And before Covid, cruise liners were food-poisoning hotspots, be it Norovirus, rotavirus, Salmonella or even unusual stuff like Staphylococcus. Thankfully, when that sort of thing is brought ashore, while it may not be very pleasant, it doesn’t close down entire cities and countries. If the statisticians and epidemiologists are right (and they’ve been pretty good so far) we will be a couple of months away from our fourth wave when the majority of these ships arrive. If they are bringing more Covid in with them, then we might see the whole of the summer washed out by more restrictions, and that would certainly be the death knell for any businesses who had somehow managed to survive that far.

Sure, cruise ships (especially 83 of them) are high reward customers for our local tourism industry. But equally, cruise ships (especially 83 of them) are also very high risk customers for all our local industries.

Much as they did with the proposed Horseshoe Bat Market in Woodstock back in March, someone surely has to stand up and just nip this one in the bud. For all our sakes.

Day 410 – A goodbye

Friends of ours emigrated to the UK this morning. Everyone seems to be emigrating at the moment. So much so that I’m wondering if we’re going to be the only people left here soon. Almost a case of “will the last ones out please switch off the light”, although that happens fairly regularly anyway. This particular emigration was foisted upon the family in question by the economic effects of the coronavirus pandemic. I’m quite sure they’d still be happily here if it weren’t for the nastiness of the last 18 months.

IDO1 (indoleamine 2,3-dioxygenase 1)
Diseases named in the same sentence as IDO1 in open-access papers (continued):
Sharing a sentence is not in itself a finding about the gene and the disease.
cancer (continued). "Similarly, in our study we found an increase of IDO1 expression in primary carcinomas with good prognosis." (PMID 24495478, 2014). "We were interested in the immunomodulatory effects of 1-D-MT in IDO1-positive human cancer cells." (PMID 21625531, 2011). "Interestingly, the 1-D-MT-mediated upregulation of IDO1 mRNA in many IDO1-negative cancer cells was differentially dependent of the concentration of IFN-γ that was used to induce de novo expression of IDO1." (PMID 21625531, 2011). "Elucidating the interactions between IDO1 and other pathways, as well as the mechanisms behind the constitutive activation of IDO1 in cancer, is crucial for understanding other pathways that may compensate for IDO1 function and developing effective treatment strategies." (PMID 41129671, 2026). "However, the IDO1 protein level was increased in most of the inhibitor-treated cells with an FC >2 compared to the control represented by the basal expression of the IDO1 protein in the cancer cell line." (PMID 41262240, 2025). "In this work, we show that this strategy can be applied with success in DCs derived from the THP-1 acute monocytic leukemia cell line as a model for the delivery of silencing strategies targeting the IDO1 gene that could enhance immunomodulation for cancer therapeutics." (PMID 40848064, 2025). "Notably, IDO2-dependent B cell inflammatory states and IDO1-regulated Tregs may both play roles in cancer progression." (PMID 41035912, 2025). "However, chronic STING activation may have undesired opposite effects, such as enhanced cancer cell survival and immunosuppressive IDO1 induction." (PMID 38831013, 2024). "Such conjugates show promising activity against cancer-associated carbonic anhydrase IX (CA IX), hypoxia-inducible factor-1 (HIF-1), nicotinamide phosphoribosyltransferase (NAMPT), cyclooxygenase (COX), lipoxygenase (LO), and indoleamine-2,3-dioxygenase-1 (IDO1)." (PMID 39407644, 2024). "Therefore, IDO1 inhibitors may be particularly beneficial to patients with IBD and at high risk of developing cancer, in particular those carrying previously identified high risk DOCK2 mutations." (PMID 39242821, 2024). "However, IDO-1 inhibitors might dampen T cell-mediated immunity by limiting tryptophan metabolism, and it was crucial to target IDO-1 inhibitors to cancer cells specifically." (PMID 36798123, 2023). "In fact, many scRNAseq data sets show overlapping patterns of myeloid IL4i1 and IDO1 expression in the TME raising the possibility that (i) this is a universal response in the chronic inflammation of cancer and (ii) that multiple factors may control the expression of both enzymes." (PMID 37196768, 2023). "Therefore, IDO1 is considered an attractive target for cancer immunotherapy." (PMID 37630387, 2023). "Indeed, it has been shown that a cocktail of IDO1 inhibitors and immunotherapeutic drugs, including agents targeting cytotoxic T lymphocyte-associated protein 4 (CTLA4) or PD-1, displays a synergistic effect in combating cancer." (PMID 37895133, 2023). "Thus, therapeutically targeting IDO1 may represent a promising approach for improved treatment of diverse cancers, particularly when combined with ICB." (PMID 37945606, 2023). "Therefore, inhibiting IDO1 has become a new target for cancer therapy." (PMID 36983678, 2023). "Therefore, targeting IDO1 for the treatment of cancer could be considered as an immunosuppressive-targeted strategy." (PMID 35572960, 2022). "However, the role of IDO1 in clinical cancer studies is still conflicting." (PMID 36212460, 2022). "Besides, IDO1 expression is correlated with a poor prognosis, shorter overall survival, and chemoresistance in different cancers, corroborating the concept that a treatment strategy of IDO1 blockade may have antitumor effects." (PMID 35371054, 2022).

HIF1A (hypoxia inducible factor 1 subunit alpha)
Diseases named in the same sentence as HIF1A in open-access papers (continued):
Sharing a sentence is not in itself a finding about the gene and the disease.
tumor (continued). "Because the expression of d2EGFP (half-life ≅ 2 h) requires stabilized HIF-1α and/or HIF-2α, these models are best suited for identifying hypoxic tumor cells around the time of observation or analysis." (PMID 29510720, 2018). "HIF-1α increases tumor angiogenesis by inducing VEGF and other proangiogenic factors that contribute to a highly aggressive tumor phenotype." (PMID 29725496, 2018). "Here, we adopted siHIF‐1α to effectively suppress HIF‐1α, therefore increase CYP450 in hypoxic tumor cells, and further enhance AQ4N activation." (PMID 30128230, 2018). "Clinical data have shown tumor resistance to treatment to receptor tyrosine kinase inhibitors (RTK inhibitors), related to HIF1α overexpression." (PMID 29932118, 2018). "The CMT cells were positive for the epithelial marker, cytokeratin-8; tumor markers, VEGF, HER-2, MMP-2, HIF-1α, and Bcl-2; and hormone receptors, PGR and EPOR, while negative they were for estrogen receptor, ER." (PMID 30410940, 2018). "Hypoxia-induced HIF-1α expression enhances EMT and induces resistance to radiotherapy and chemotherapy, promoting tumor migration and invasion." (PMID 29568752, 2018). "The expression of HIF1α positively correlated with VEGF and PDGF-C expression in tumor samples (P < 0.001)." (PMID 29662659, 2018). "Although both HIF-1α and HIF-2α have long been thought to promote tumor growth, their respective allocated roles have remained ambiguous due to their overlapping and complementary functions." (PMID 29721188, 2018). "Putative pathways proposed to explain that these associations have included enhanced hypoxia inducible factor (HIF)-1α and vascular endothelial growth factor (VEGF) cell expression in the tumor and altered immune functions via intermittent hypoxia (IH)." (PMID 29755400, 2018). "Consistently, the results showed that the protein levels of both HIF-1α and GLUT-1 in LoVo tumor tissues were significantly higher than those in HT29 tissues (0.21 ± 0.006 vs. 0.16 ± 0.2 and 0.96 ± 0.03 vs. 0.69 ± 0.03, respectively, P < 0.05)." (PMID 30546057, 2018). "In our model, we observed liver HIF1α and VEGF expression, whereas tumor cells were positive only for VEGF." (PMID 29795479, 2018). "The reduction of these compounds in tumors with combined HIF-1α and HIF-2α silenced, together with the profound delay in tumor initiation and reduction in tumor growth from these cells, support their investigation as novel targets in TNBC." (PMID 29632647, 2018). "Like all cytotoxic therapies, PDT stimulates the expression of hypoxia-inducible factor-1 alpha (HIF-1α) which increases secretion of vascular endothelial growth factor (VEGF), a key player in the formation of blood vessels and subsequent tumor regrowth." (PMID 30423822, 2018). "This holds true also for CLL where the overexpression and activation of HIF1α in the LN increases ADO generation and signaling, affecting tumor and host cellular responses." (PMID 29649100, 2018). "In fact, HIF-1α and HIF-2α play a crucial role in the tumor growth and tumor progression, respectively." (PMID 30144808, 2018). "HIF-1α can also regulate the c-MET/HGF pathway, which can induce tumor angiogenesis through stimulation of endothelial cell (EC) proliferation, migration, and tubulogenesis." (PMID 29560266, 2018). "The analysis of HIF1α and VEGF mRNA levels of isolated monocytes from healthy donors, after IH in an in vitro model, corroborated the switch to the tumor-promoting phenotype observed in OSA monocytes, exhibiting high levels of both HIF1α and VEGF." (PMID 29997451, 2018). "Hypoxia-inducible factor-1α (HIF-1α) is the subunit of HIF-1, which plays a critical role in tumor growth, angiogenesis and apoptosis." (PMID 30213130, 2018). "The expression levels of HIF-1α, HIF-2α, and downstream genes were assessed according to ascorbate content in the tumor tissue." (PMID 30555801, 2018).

But I digress.

I know how hard it is to leave friends, your family and your home country behind. I had a bit of last minute assistance in that regard in that the weather on my way down to Heathrow was absolutely filthy and most anyone who had the option to leave the country for sunnier climes would likely have done so as soon as they possibly could.
Cape Town was nowhere as near as helpfully persuasive this morning.

Eina. Fancy that being your last view (for a while, at least) of your hometown.

And then having to fly to Johannesburg. And then (eventually) to London. I mean, obviously, the place has its perks and positives, but sunrises over the Simonsberg like this? Not so much.

Good luck out there. I’ll keep the photos coming in case you miss the mountains.

Day 404, part 2 – Ugh, ANC Government

Because I was obviously just joking about part 1.

Comedian Dara O’Briain tweeted about the gradual relaxation of lockdown rules today. And it’s worth remembering that while the UK lockdown has been much stricter than our local version of late, there have still been some benefits to everyone not being out and about.

Indeed. But while the UK is slowly emerging (sacrifices made, communities strengthened, disease beaten back etc etc), the signs here are still not very positive. No pun intended, cos it’s all just dire.
It’s still another 2 weeks before the scheduled start of “Phase 2” of our vaccine rollout.
I say “Phase 2” in those sarcastic quotes, because “Phase 1” was for (some of) the healthcare workers here and so we have now vaccinated 0.5% of our population. With one dose. It’s really not great.

And while things should start to pick up in a fortnight or so, we’re still staring at these sort of ridiculous stats at the moment:

Ouch.